The Federal Reserve Bank reports the need for farm lending remained high in the second quarter of 2016, driven by ongoing demand for operating loans. The Federal Reserve’s Agricultural Finance Databook found the total number of non-real estate loans made to farmers in the second quarter increased six percent from a year ago.
The report says the prolonged environment of robust lending activity, amid persistently weak profits in the farm sector, has led to slight reductions in the performance of agricultural loans at commercial banks. Although the share of troubled loans has remained low from a historical perspective, the Fed says an increase in loans 30 to 89 days past due could be an early indication that borrowers are struggling to repay loans in amid tight profit margins. Despite the slight declines in loan performance and heightened risk, however, profitability at agricultural banks generally has remained strong, according to the report. The Agricultural Finance Databook is a quarterly compilation of national and regional agricultural finance data by the Federal Reserve Bank.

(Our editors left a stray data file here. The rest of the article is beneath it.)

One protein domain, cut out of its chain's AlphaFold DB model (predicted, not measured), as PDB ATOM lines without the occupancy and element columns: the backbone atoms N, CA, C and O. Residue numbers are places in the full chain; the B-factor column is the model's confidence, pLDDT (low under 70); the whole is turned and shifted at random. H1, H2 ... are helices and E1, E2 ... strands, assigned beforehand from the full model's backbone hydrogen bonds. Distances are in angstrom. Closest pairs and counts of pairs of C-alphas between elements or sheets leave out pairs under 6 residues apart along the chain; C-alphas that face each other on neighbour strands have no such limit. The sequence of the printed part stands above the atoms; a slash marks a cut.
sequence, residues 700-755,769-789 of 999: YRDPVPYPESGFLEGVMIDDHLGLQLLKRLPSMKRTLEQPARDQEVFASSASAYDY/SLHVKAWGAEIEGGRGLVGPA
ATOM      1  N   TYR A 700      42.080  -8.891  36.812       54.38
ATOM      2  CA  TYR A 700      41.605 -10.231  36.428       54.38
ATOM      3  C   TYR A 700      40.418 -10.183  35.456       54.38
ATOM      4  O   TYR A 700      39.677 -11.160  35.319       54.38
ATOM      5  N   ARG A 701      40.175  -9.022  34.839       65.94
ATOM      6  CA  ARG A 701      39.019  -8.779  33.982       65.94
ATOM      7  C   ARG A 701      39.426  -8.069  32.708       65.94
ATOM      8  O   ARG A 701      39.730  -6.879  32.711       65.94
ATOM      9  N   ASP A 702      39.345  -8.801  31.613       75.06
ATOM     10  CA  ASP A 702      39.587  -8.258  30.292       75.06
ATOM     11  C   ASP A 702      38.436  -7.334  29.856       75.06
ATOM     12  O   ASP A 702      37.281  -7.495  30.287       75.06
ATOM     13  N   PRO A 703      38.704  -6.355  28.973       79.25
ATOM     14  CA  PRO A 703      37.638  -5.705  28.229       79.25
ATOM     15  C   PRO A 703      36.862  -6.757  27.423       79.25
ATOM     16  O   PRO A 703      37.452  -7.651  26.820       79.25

From the National Association of Farm Broadcasting news service.